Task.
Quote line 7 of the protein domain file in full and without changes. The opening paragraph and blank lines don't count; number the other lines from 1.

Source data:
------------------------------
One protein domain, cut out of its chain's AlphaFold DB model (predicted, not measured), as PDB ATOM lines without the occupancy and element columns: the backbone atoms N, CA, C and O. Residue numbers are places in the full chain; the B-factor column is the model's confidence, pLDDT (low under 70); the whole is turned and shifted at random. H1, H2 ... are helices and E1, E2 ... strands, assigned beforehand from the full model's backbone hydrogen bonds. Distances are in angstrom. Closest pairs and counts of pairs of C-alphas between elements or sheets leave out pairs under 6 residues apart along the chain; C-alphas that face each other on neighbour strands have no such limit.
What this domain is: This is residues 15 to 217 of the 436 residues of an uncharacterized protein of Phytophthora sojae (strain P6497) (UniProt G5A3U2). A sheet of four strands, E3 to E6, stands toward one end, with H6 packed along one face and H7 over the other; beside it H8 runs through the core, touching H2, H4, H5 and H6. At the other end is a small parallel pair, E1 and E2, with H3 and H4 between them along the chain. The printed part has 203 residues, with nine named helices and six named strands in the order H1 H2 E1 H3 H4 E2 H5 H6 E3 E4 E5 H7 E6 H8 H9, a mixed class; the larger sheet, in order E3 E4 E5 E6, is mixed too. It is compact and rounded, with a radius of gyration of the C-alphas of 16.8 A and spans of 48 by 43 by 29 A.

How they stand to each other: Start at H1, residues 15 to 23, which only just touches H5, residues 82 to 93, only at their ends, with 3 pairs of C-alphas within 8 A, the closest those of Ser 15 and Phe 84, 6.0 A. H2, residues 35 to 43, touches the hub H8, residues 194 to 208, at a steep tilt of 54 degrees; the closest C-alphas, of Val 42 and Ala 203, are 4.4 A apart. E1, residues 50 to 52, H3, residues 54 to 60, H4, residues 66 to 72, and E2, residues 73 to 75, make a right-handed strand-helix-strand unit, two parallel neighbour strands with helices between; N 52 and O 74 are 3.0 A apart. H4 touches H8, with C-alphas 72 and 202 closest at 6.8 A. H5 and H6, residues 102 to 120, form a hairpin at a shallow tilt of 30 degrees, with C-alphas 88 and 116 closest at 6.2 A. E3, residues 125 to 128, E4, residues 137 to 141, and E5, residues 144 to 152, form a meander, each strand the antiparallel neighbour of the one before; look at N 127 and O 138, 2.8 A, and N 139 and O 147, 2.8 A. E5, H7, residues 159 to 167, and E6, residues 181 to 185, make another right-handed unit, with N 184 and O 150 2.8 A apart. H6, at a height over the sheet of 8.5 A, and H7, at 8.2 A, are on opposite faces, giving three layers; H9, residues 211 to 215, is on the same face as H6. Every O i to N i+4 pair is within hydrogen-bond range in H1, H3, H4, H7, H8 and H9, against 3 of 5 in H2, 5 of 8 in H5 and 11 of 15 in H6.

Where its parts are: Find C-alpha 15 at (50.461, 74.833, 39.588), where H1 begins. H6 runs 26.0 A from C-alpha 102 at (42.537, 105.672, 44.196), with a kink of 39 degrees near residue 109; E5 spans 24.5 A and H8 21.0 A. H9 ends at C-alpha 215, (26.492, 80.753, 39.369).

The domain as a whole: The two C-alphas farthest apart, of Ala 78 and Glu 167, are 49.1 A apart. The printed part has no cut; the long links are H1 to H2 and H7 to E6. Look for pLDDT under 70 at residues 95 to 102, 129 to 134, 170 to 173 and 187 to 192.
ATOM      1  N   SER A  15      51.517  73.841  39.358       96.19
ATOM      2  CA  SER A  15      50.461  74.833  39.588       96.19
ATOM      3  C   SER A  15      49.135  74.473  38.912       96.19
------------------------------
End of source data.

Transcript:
ATOM      3  C   SER A  15      49.135  74.473  38.912       96.19